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White v. Burt

United States District Court, E.D. Michigan, Southern Division

July 26, 2018

Marquel Carlos White, Petitioner,
v.
S.L. Burt, Respondent.

          PATRICIA T. MORRIS MAG. JUDGE.

          OPINION AND ORDER DENYING PETITION FOR WRIT OF HABEAS CORPUS AND DECLINING TO ISSUE A CERTIFICATE OF APPEALABILITY OR LEAVE TO APPEAL IN FORMA PAUPERIS

          JUDITH E. LEVY UNITED STATES DISTRICT JUDGE.

         Marquel Carlos White (“Petitioner”), incarcerated at the Muskegon Correctional Facility in Muskegon, Michigan, filed a pro se petition for writ of habeas corpus pursuant to 28 U.S.C. § 2254, challenging his convictions for carjacking, Mich. Comp. Laws § 750.529a; armed robbery, Mich. Comp. Laws § 750.529; receiving and concealing stolen property, Mich. Comp. Laws § 750.535(7); and felony-firearm, Mich. Comp. Laws § 750.227b. For the reasons stated below, the petition for writ of habeas corpus is DENIED.

         I. Factual Background

         Petitioner was convicted following a jury trial in the Wayne County Circuit Court, in which he was tried jointly with co-defendant Antonio Carlos Hubbard. This Court recites verbatim the relevant facts relied on by the Michigan Court of Appeals, which are presumed correct on habeas review pursuant to 28 U.S.C. § 2254(e)(1). See Wagner v. Smith, 581 F.3d 410, 413 (6th Cir. 2009):

This case arises from multiple criminal acts that occurred throughout Detroit, Michigan, over the course of two days. First, two men armed with a pistol carjacked a victim in northwest Detroit, taking her Chrysler Sebring as well as her cellular phone. Another car was stolen on the eastside of Detroit shortly thereafter. Subsequently, a third carjacking was attempted, which appeared to be related to the other two incidents. Police officers later observed both stolen vehicles at a Detroit apartment complex, and defendant was seen with both cars. Police arrested defendant and another suspect soon afterward.
The next evening, the victim of the first carjacking and cell phone robbery participated in a live lineup at the Detroit Detention Center. She positively identified defendant as the man who held a gun to her head while taking her Sebring, but she also identified two other “fillers”[1] as being possibilities for the second suspect.
On June 20, 2014, defendant's trial counsel filed a motion to compel discovery of evidence related to the victim's identification of defendant in the live lineup. In the alternative, defendant requested the exclusion of the victim's identification of defendant in the live lineup and her identification of him at the preliminary examination, arguing that the evidence was tainted because the lineup was unduly suggestive. The trial court scheduled a hearing on defendant's motion on July 18, 2014, during which witnesses were to testify regarding the lineup, but defense counsel failed to appear at the scheduled hearing. Due to counsel's absence, the trial court dismissed the motion. Defense counsel subsequently refiled the motion, but the trial court did not receive notice of his intent to refile early enough to reschedule a hearing on August 1, 2014, as the defense had requested.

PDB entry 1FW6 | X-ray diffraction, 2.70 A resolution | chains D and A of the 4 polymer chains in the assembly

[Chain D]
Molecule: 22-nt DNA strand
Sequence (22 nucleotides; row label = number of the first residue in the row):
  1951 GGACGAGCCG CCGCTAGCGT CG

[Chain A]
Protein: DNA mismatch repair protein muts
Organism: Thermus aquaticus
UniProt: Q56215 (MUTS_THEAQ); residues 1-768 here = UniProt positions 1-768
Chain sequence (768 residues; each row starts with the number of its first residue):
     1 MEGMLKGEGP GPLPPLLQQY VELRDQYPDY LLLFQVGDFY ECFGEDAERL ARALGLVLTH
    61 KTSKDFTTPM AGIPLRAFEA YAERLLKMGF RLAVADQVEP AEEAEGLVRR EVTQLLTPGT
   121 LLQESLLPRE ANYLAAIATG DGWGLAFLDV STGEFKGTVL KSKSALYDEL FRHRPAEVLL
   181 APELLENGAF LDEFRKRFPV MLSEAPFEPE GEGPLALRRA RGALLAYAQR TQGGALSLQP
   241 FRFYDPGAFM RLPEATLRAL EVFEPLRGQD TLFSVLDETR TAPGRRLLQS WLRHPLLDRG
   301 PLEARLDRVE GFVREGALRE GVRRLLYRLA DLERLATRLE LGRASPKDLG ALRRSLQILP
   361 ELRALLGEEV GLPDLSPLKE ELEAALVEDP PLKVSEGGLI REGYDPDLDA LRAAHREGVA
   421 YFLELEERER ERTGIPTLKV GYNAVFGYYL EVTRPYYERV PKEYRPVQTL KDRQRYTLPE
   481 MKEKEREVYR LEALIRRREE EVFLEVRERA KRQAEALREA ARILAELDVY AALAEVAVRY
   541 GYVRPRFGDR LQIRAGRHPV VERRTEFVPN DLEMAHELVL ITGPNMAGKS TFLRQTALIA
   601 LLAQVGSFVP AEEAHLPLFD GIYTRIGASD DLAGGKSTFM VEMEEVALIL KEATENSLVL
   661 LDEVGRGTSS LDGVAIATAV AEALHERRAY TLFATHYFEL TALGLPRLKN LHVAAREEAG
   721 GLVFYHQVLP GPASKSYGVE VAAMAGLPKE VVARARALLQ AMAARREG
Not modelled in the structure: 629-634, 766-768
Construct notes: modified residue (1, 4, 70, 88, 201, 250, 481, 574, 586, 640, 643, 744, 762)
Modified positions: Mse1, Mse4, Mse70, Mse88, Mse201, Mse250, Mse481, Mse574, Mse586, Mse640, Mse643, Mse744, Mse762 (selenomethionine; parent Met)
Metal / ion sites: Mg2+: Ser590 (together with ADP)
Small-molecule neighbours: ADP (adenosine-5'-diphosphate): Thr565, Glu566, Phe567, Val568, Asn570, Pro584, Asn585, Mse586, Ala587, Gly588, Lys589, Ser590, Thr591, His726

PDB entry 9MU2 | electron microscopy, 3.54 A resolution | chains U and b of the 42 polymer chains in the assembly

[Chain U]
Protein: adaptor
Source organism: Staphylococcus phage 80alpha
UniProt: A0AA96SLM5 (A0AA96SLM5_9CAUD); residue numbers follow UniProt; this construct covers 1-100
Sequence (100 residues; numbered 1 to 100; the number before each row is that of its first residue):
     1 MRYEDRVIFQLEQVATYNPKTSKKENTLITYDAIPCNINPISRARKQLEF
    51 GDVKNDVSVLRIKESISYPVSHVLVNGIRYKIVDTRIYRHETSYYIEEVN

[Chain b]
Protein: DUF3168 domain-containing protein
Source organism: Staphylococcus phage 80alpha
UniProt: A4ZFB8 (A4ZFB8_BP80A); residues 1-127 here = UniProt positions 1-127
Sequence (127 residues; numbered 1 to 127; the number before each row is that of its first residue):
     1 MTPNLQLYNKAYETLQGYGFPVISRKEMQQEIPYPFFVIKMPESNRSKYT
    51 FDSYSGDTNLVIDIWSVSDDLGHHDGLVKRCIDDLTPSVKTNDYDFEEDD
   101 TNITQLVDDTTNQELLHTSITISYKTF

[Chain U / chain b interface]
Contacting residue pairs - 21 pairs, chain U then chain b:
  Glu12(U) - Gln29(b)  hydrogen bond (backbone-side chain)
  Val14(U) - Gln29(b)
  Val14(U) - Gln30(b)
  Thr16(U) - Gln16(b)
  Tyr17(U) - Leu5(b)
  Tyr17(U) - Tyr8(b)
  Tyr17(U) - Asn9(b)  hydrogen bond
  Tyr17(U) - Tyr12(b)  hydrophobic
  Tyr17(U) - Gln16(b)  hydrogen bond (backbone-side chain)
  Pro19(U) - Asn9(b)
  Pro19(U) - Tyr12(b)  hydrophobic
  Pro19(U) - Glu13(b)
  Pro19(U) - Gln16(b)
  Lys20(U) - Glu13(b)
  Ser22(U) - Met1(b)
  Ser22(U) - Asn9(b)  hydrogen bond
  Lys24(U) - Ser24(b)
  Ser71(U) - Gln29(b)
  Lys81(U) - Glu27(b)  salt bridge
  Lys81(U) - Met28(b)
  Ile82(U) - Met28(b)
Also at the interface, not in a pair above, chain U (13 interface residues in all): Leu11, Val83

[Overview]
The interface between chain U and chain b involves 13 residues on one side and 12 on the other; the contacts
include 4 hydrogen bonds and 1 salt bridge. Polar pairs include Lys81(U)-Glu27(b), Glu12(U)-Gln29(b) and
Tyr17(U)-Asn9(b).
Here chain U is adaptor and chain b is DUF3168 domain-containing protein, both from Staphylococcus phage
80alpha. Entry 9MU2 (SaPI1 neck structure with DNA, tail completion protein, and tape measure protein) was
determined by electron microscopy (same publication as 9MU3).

On August 4, 2014, the first day of the jury trial, the trial court refused to consider defendant's refiled motion, stating that it would have been unable to hold a hearing on the motion on August 1 due to the lack of notice and concluding that it would not have an opportunity to rule on the pretrial motion before the trial began. However, it also noted that identification is always an issue at trial. The jury convicted defendant on all charges.

People v. White, No. 323465, 2016 WL 370033, at * 1 (Mich. Ct. App. Jan. 26, 2016).

         Petitioner's conviction was affirmed on appeal. Id., lv. den. 500 Mich. 887, 886 N.W.2d 639 (2016).

         Petitioner seeks a writ of habeas corpus on the following ground:

         Defendant-Appellant is entitled to a new trial where he was denied the effective assistance of counsel.[2]

         II. Standard of Review

         28 U.S.C. § 2254(d), as amended by The Antiterrorism and Effective Death Penalty Act of 1996 (AEDPA), imposes the following standard of review for habeas cases:

         An application for a writ of habeas corpus on behalf of a person in custody pursuant to the judgment of a State court shall not be granted with respect to any claim that was adjudicated on the merits in State court proceedings unless the adjudication of the claim-

(1) resulted in a decision that was contrary to, or involved an unreasonable application of, clearly established Federal law, as determined by the ...

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